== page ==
Approaching end of Marking Period One

Fall is truly a great season and I might actually admit to liking it if winter wasn’t following directly behind.  If truth be told, the idea of winter is less appealing as the years go on and the blood gets thinner!  As we approach the end of marking period one, I wanted to share a few comments about our new assessment procedures.  We have progressed from a calendar that contained two high stakes tests – a mid-term and a final each worth 10% of the final grade (20% total)- to a calendar that incorporates quarterly assessments that are as much or more about student growth as they are about determining a grade.  These quarterly benchmarks  will start this week and finish after the break.  There will be two per day and each will last a double period.  Our focus this year includes developing performance based quarterly benchmarks which will provide one type of data used to determine a student’s overall academic progress.  Each of the quarterly benchmarks will contribute 5% to the overall final grade and while they will be visible in the Genesis gradebook, they will not show up separately on the report card.

Parents and students often question whether these types of assessments will be cumulative. If we are going to have any impact on the academic progress of our students, our assessments by nature will have to be cumulative for skills and knowledge.  A major focus is to move away from the cram and memorize type of test and strategically move toward incorporating the right amount of review, repetition and memory enhancement to ensure the ability to apply skills and knowledge.  In our work this year with formative assessments and reading how to “Make It Stick”,  we are studying the current research behind the science of true learning.  Some of the things we have discovered include that sometimes a level of difficulty can actually increase learning and the review of assessments and types of feedback provided are instrumental in supplementing student learning.  The whole idea of student directed learning is also powerful and I have already observed some terrific lessons during which the students become the driving force of the lesson and the teacher becomes facilitator – very exciting!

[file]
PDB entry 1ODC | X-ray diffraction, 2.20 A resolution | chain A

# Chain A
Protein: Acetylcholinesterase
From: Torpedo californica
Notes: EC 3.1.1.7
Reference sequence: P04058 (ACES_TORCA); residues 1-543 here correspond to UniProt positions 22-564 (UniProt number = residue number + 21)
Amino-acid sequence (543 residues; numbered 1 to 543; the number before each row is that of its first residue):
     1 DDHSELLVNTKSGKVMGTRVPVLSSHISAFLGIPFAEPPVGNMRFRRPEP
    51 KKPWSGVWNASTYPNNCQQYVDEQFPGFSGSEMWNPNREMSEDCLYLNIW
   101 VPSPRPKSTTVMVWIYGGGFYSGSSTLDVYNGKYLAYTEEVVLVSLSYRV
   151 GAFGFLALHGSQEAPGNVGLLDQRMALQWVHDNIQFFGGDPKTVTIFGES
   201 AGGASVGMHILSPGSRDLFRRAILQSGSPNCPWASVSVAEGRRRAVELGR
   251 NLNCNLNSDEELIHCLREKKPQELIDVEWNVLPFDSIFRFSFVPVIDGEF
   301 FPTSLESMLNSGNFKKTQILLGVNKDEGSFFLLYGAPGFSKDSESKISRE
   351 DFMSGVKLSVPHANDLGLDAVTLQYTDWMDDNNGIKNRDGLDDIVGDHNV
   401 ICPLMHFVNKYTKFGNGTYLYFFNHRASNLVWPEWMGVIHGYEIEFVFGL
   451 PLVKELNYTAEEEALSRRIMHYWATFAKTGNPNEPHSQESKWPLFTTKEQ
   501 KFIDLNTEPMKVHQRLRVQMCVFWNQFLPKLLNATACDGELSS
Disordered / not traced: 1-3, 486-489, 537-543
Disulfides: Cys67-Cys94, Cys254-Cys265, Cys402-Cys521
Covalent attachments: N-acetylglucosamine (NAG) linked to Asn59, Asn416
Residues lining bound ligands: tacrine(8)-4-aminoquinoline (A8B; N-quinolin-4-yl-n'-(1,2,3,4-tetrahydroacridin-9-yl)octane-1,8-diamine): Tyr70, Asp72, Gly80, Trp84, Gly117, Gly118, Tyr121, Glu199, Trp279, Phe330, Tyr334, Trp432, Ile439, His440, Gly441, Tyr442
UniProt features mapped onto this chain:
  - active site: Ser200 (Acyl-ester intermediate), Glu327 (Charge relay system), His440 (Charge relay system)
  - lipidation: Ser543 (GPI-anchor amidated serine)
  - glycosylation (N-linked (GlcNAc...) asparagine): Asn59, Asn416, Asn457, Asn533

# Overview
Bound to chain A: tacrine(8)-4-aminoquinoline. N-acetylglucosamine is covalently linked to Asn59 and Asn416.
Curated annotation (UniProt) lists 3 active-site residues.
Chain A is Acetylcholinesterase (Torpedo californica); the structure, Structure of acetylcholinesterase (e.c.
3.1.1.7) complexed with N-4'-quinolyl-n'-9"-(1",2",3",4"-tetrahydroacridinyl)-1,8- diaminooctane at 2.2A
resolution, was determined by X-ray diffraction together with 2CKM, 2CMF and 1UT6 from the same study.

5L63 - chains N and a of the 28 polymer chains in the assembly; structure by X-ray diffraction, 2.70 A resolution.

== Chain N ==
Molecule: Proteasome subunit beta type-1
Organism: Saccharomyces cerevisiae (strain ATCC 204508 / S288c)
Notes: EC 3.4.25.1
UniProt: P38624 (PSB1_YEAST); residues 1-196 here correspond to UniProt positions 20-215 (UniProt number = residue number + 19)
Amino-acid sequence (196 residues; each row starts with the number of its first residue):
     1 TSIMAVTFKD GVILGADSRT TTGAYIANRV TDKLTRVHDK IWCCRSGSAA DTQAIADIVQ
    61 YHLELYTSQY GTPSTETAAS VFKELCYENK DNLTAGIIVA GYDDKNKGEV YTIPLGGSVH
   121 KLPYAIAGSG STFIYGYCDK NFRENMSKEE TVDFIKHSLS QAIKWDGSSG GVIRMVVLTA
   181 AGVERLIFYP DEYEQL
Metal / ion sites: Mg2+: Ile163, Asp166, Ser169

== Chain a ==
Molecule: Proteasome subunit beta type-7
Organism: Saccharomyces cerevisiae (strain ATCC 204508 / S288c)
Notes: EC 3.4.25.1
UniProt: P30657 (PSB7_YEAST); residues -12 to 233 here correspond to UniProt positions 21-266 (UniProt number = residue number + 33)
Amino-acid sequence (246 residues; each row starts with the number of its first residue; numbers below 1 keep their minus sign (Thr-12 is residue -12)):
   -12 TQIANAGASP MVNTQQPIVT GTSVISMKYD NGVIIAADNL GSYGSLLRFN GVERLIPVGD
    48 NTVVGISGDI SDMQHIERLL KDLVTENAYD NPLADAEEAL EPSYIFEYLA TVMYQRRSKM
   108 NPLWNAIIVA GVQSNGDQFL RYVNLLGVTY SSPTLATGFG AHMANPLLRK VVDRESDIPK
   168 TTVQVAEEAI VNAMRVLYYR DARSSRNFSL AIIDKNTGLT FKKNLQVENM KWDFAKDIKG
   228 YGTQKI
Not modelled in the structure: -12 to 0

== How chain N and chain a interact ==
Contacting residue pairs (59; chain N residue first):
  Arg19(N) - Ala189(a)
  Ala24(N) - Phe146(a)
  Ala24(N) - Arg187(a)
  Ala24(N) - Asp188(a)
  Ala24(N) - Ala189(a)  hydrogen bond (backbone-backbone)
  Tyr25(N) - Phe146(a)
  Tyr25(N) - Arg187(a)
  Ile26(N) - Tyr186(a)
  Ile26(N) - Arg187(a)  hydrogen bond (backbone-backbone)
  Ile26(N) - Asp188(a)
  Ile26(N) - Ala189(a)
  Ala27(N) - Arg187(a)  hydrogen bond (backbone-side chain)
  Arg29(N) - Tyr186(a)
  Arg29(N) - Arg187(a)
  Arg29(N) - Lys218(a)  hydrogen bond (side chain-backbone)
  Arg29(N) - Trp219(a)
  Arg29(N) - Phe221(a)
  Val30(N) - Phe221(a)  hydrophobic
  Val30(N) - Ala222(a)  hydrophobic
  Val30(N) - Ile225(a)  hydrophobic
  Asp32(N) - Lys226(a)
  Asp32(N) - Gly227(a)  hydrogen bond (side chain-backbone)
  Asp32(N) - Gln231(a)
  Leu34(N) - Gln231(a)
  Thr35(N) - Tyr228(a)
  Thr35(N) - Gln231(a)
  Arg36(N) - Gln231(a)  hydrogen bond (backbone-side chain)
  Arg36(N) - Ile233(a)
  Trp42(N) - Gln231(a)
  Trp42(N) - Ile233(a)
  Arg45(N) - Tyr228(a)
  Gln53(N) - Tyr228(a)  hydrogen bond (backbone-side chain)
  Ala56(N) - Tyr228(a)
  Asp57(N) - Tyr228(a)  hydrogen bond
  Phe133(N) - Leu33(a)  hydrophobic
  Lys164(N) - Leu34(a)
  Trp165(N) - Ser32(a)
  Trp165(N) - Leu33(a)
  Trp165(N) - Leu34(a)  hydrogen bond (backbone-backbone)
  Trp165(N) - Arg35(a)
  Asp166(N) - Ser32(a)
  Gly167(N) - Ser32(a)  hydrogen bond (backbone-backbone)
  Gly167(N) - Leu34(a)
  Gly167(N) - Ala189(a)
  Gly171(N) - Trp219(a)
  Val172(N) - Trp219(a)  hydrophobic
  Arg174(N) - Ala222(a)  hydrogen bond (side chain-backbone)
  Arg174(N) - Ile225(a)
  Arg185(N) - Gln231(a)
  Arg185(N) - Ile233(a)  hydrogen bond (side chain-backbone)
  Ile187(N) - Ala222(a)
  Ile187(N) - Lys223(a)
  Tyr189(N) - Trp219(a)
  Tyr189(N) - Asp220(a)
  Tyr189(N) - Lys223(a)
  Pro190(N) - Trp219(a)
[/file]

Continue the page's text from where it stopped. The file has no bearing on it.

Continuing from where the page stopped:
Our staff remains focused on the area of assessment and while this will be at least a 3 year initiative I am pleased with the types of discussions surrounding this topic and have seen some major enhancements in how we are utilizing formative data to evaluate student learning.

I will end with a quote from an absolute guru in education, Carol Ann Tomlinson…”I began by seeing assessment as judging performance, then as informing teaching, and finally as informing learning.  In reality, all those perspectives play a role in effective teaching.  The key is where we place the emphasis.”

Stay tuned!

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